12. The wizard will take you through the following steps to calibrate the Vive for your paying area. Please follow the prompts to complete the following stages:

  • Clear your space : will take you through the step of clearing and setting up your space, but It is recommended that you have your space selected and cleared before you get to this stage.
  • Establish tracking : place hand controllers and head set in the middle of the space where they can be seen by the base stations. Ensure the icon for each is green. If an aren’t green, move or raise the location of each component until it registers.
  • Locate your monitor : standing in the middle of the play area, point one of the controllers at your PC monitor, press and hold trigger until progress bar completes.
  • Locate floor : place both controllers on the floor in centre of play area then click ‘calibrate floor’ button.
  • Measure your space : click past explanation screen. Grab one hand controller. Hold down the trigger, then slowly walk the perimeter of your play area, holding the trigger throughout. Release trigger when completed. (You will feel the controller ‘ticking’ in your hand during the tracing process. The perimeter will also trace out onscreen.)
  • Click ‘next’ on ‘Set your play area screen’. Your setup is complete! Click Done.



13. Return to the Steam home page and click on the 'Library' menu in the menu bar at top left.


14. Select the VR app you would like to run and press the 'Play' button.



Tips

  • The base stations should be no more than 5m apart.
  • The boundaries of your play area are represented in the VR environment by blue ‘grid walls’. When one of these walls appears whilst moving in room-scale, stop moving as you will be about to reach the boundary of your play area (which could be a real wall!)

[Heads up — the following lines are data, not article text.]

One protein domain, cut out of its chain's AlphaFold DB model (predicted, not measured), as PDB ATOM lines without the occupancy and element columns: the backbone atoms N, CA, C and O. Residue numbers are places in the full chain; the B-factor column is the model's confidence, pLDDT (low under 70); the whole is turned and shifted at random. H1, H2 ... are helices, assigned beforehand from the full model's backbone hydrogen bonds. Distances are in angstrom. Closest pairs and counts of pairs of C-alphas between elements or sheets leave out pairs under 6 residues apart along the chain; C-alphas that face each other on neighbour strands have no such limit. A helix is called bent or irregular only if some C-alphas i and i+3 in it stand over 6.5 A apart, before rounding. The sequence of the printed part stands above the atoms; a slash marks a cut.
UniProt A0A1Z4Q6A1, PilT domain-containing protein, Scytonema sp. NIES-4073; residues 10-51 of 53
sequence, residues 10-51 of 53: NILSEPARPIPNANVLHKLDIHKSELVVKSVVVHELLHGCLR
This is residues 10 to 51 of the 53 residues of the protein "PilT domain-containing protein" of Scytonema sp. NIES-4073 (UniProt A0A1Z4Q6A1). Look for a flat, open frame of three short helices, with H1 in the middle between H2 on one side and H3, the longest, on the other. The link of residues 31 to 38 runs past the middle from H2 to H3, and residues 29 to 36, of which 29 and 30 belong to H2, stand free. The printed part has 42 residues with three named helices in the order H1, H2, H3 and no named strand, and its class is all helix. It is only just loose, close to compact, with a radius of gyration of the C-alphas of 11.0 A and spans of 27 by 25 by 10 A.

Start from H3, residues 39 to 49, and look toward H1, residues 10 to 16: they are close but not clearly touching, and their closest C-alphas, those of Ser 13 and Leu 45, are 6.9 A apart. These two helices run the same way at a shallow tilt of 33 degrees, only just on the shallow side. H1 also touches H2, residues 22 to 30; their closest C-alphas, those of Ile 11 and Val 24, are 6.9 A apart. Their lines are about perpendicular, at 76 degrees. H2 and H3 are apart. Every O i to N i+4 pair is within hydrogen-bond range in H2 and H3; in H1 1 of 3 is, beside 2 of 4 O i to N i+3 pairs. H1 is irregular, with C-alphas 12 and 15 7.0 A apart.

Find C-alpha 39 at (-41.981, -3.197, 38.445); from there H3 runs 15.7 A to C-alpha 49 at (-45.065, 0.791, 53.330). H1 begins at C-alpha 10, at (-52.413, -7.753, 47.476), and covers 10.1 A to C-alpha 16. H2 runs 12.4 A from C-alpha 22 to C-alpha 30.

• Some experiences can be enjoyed seated (a revolving chair is recommended)
  • You can press the controller power button at anytime whilst in a VR environment to reveal the SteamVR menu within the Vive headset viewer. Use the trigger to make selections. Otherwise, override control from the laptop. (This is probably preferable when hosting demos)
  • Click top button on controller at any time to reveal options dial on virtual controller. Swipe across touchpad to scroll options. Select home if you wish to exit environment mode.


Beginner Apps

The Lab

The Lab is a great VR experience for those beginners who are looking to get a little more adventurous. As the name suggests The Lab has a laboratory setting, in which there are 8 ‘experiments’ to experience. This give the user the chance to play 8 different mini-games within the app. For the complete lost, look out for the white board once you get into the main lab environment listing the ‘open experiments’.

The Lab is quite interactive, so you will need to access the various controls on your hand controller for various functions:

• The large round touch pad enables you to teleport from place to place. (This is useful when you can’t move any further in room-scale because you have reached the boundary of your play area) • The trigger is used to pick up objects, scratch your robo-dog etc. • The top button is used primarily to exit mini-games.